Introduction: Arduino UNO, LCD 16x02 and Rotary Encoder Controlled Plant Environment

Picture of Arduino UNO, LCD 16x02 and Rotary Encoder Controlled Plant Environment

Hi there!

Home grown food, medicine, mushrooms, some incense maybe? You can try this instructable for starters. It's a plan for a grow box with the focus being on the lcd(output)/rotary encoder(input) system. The instructable is for one connection to each a water pump, light, vent, air humidifier as outputs and a soil humidity sensor, air humidity and temperature sensor, and of course the user, as inputs. There is a similar instructable here

https://www.instructables.com/id/Arduino-for-Greenh...

that I came across a bit too late. I was already too hooked on making it my way. The mentioned instructable looks great and a bit long, so in the spirit of diversity I will make this one as plug-and-play as I can. Going as cheap as I can and making a sistem independent of a PC were my guides through this project. It can, like most arduino projects, be expanded to great heights.

To do this instructable you must have some knowledge of electronics and know how to load code to an Arduino and how to power an Arduino.

The schematic and even more so the code might evolve a bit, so don't be a stranger and check from time to time, even if you happen to build it and it works fine.

Step 1: (optional)Vaguely Familiarize Yourself With the Arduino Code Involved

Link to the code is in step 4.

First I will explain the variable most likely in the need of some tweeking. It is named msPERdL(miliseconds/decilitre) and it tells the programme how many miliseconds it takes for the water pump to pump one decilitre. It's currently set at 2000. Take a stopwatch, do some testing with your water pump, and remember that 1 second = 1000 miliseconds.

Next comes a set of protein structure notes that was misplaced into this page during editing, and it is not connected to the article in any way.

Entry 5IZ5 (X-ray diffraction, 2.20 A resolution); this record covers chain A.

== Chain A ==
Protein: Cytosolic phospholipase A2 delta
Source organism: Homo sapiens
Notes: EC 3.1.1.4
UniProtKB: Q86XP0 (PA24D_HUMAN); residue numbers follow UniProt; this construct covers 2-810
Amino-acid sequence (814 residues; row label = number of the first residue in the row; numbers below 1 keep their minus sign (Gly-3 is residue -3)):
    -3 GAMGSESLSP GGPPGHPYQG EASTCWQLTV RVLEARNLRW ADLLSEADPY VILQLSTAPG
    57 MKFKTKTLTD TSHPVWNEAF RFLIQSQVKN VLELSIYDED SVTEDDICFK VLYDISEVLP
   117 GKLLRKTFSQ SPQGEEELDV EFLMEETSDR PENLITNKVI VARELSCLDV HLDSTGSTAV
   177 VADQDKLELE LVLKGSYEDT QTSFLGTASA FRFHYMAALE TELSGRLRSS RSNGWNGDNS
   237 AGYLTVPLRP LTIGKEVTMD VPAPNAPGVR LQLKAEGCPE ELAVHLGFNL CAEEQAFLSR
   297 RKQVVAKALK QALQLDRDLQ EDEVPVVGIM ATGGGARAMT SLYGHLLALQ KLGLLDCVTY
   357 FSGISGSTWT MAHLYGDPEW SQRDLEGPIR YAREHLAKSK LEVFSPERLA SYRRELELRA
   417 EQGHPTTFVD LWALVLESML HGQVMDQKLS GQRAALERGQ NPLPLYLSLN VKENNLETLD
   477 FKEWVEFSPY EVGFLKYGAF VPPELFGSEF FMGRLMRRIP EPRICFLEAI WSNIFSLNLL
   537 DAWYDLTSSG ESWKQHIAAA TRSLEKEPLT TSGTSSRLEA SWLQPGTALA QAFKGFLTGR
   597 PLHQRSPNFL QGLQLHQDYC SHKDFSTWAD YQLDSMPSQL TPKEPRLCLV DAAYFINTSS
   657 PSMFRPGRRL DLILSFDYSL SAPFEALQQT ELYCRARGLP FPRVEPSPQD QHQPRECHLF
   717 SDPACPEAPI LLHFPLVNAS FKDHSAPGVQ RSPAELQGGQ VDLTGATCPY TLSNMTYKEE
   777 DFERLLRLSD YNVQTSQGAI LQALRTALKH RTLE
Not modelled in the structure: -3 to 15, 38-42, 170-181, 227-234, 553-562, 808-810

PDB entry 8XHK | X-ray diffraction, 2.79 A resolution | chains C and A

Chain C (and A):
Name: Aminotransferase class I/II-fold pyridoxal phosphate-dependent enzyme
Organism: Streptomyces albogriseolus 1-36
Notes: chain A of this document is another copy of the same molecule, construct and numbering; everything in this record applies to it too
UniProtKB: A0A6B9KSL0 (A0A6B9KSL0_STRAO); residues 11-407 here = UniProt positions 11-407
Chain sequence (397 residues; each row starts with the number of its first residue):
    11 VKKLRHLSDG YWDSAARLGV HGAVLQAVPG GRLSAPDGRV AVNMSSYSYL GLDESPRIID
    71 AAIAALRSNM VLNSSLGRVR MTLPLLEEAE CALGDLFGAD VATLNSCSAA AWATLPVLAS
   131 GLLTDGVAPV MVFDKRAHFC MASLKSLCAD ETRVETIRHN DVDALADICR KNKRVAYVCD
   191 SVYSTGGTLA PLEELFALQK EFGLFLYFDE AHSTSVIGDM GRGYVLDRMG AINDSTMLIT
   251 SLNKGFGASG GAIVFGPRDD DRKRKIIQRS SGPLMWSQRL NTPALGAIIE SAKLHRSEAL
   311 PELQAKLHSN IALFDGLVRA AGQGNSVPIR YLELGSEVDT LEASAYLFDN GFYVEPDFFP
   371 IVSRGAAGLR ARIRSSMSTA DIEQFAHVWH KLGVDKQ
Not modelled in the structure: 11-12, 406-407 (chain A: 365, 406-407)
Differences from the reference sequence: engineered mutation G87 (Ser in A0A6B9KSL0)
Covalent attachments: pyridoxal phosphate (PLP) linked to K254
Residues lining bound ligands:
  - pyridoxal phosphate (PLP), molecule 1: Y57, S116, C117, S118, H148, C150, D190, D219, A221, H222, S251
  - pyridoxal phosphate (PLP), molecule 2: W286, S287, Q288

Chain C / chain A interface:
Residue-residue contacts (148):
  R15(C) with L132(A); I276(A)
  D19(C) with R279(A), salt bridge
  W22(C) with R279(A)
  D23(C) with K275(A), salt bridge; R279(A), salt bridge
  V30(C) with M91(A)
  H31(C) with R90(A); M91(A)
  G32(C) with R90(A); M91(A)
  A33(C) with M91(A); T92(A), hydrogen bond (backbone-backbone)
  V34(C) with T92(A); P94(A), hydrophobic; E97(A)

Other:

The setup portion of the code initializes the 16x02 LCD(screen), DHT11(air humidity and temperature sensor), the interrupts for the rotary encoder, the EEPROM(memory for values) and other stuff.

The loop portion checks:

- every 10seconds: the values of soil humidity, air humidity and temperature, and the output states of lights, vents, and part of the humidifier(the part of turning it on, don't ask me why)

- all the time: a function for watering, a rotary encoder/LCD menu function, and whether or not the humidifier has to be turned off(again, don't ask me why=)).

Because of the relay modules I used, the pin output that turns on the light, air humidifer and watering is LOW.

The air humidifier on/off time intervals are currently 5s/5s. The output to the ventilation depends on air temperature and humidity, maintaining humidity is made more important in the current function.

The watering function lets watering start every 2 minutes, and only if the soil humidity is below the chosen threshold.

The rotary menu function is actually the one I built this code upon. I got it from yet another great instructable https://www.instructables.com/id/Easy-Arduino-Menus... and if you happen to dive into the code I recommend understanding the original first, or it's outputs at least. For those of you who dont feel like diving - the function, in combination with interrupts and the button press, provides the navigation through the menu, which will be explained in the next step.

The other functions are for lights, vents and air humidifiers. Plus two functions for what goes on on the LCD.

Step 2: The LCD Menu

Picture of The LCD Menu

- 1st slide:

RHa[%] is relative air humidity and is given in percentage. Ta[*C] is air temperature and is given in degrees Celsius. There is nothing to modify here.

- 2nd slide:

shows/lets change the boundaries of relative air humidity you are trying to create (hi = high, lo = low). To change press/rotate/press/rotate/press.

- 3rd slide:

same thing as second slide, but for temperature.

- 4th slide: